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The Netherlands’ longtime ruling party says it won’t join a new government following far-right’s win

The Netherlands’ Party for Freedom’s leader, Geert Wilders, will likely have to convince potential coalition partners that he would tone down some of his anti-Islam policies

Geert Wilders
Leader of the far-right Freedom Party PVV Geert Wilders speaks to the media following a meeting with party leaders for coalition talks in the House of Representatives in The Hague, The Netherlands, November 24 2023.SEM VAN DER WAL (EFE)

A senator from the Netherlands’ Party for Freedom was appointed Friday to investigate possible governing coalitions after the far-right party’s election victory, while the party of outgoing Prime Minister Mark Rutte said it would support a center-right administration in parliament but not join the next government.

The Party for Freedom, or PVV, led by veteran anti-Islam lawmaker Geert Wilders, won 37 seats in the 150-seat lower house, indicating a seismic shift to the right for the Netherlands. Rutte’s People’s Party for Freedom and Democracy won 24 seats, 10 fewer than in the previous election, according to a near complete count of Wednesday’s votes.

After a meeting of party leaders at the parliament, PVV Senator Gom van Strien was appointed to investigate possible coalitions. Newly elected lawmakers will debate his findings on Dec. 6.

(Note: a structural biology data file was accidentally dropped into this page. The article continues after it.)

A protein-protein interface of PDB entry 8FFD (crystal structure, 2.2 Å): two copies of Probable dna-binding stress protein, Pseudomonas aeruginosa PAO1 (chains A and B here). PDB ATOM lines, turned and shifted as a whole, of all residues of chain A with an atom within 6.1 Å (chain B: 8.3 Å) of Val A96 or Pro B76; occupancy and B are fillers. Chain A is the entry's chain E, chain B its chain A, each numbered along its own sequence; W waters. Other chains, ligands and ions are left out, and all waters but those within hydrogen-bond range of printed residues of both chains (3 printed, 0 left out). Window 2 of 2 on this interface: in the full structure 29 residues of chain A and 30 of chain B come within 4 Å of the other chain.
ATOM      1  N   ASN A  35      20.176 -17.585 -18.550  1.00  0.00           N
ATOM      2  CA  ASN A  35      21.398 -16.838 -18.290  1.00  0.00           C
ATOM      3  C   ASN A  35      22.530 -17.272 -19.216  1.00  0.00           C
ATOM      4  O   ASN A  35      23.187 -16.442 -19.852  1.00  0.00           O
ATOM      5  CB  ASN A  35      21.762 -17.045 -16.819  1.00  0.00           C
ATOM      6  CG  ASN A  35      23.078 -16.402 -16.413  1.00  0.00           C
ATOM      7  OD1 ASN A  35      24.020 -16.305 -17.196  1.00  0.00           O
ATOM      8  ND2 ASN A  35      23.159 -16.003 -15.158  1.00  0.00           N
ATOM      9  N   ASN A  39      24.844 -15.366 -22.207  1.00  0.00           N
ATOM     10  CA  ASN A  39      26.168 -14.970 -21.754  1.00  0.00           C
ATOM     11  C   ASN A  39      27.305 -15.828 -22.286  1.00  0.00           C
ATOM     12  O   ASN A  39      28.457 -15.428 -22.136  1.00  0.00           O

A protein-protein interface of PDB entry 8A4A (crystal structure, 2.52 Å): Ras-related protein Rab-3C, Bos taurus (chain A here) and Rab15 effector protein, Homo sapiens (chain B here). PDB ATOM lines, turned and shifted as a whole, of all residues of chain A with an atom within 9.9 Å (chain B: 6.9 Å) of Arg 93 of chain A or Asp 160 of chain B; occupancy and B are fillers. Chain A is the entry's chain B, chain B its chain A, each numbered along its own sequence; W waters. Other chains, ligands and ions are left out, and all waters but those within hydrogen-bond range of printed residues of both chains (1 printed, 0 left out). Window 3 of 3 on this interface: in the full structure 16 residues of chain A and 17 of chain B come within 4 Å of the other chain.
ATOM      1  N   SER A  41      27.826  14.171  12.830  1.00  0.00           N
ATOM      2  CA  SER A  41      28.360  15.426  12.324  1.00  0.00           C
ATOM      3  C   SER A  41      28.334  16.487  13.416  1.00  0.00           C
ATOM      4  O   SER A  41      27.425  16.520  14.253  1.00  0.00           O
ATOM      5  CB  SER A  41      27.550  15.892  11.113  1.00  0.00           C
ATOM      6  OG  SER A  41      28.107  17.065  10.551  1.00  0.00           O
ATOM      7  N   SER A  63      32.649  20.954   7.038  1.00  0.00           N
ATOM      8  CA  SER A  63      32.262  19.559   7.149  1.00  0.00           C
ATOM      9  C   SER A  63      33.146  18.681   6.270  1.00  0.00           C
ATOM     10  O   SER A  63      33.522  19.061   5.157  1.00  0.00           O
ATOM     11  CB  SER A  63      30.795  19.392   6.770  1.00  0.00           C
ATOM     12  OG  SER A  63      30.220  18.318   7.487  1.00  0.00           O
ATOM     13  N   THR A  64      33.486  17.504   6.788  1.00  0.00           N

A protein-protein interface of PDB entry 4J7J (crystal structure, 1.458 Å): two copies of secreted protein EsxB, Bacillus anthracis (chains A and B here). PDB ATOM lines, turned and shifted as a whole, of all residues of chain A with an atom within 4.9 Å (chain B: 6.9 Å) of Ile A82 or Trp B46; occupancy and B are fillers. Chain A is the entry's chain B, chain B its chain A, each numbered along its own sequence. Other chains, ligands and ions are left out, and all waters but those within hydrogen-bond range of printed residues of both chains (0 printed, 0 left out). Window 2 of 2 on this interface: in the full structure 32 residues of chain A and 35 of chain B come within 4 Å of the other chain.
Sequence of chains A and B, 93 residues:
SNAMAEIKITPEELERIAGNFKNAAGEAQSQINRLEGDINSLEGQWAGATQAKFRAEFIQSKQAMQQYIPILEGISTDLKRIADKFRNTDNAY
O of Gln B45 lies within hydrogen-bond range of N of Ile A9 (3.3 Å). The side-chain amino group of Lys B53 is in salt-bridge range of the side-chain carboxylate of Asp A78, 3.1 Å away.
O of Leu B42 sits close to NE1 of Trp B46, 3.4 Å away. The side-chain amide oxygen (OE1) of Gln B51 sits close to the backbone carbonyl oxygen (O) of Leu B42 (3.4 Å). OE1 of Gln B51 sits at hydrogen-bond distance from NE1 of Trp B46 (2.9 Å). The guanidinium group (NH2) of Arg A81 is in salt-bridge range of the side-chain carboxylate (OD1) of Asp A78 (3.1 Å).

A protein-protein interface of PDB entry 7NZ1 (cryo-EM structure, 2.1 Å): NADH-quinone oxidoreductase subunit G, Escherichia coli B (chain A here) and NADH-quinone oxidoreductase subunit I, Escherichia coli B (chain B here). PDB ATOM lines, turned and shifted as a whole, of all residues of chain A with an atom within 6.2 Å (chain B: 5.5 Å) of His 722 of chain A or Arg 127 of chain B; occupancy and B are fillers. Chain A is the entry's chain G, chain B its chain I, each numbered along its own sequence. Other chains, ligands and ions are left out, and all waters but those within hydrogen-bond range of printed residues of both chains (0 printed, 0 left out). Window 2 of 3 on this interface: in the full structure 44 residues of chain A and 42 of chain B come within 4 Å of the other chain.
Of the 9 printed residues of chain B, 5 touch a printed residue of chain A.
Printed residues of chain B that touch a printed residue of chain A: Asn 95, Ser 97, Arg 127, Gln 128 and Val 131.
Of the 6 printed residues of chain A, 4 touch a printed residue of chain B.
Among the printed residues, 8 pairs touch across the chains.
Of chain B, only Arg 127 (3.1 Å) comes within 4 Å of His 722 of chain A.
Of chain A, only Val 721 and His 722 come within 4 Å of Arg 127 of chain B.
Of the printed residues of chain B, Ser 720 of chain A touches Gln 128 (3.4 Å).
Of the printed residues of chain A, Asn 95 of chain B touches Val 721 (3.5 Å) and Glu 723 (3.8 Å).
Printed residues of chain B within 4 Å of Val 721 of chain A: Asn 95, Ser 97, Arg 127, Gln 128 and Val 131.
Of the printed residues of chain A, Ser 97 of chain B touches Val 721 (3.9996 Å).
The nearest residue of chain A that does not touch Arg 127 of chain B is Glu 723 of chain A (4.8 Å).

Dilan Yeşilgöz-Zegerius, the new leader of the People’s Party for Freedom and Democracy, or VVD, tweeted that after losing 10 seats in the election, the longtime ruling party would “make possible and constructively support a center-right Cabinet with good policies,” but wouldn’t join a government.

Wilders called the decision, which was announced before formal coalition talks had begun, “extremely disappointing.”

The election result and appointment of Van Strien pave the way for Wilders to take the lead in forming a new coalition and potentially to succeed Rutte as prime minister. However, he will likely have to convince potential coalition partners that he would tone down some of his anti-Islam policies.

His party’s election platform states that the Netherlands “is not an Islamic country. No Islamic schools, Qurans and mosques.”

One potential coalition partner for Wilders is the recently formed New Social Contract party, or NSC, which won 20 seats. The party’s centrist leader, Pieter Omtzigt, said he couldn’t accept “unconstitutional” policies.

Article 1 of the Dutch Constitution outlaws discrimination “on grounds of religion, belief, political opinion, race, gender, disability, sexual orientation or on any other grounds.”

In an election-night victory speech, Wilders pledged not to push any policies that would breach Dutch law or the constitution.

His foreign policy also has raised concern among the Netherlands’ allies, Dutch caretaker Defense Minister Kajsa Ollongren said Friday.

Wilders’ election program says “we will not send our money and defense equipment such as F-16s to Ukraine.”

“I hope and expect that the support will remain,” Ollongren told reporters in The Hague. She said she had received concerned calls about the issue since the election. The caretaker administration led by Rutte will remain in office until a new coalition is formed.

In August, Rutte said that the Netherlands and Denmark would send F-16 fighter jets to Ukraine to help the fight against Russia’s invading forces. An international training hub for F-16 pilots including from Ukraine was opened earlier this month in Romania.

Rutte tweeted Friday that he had held one of his regular calls with Ukrainian President Volodymyr Zelenskiy. “The Netherlands stands with the people of Ukraine and supports Ukraine in its fight against Russian aggression,” Rutte said.

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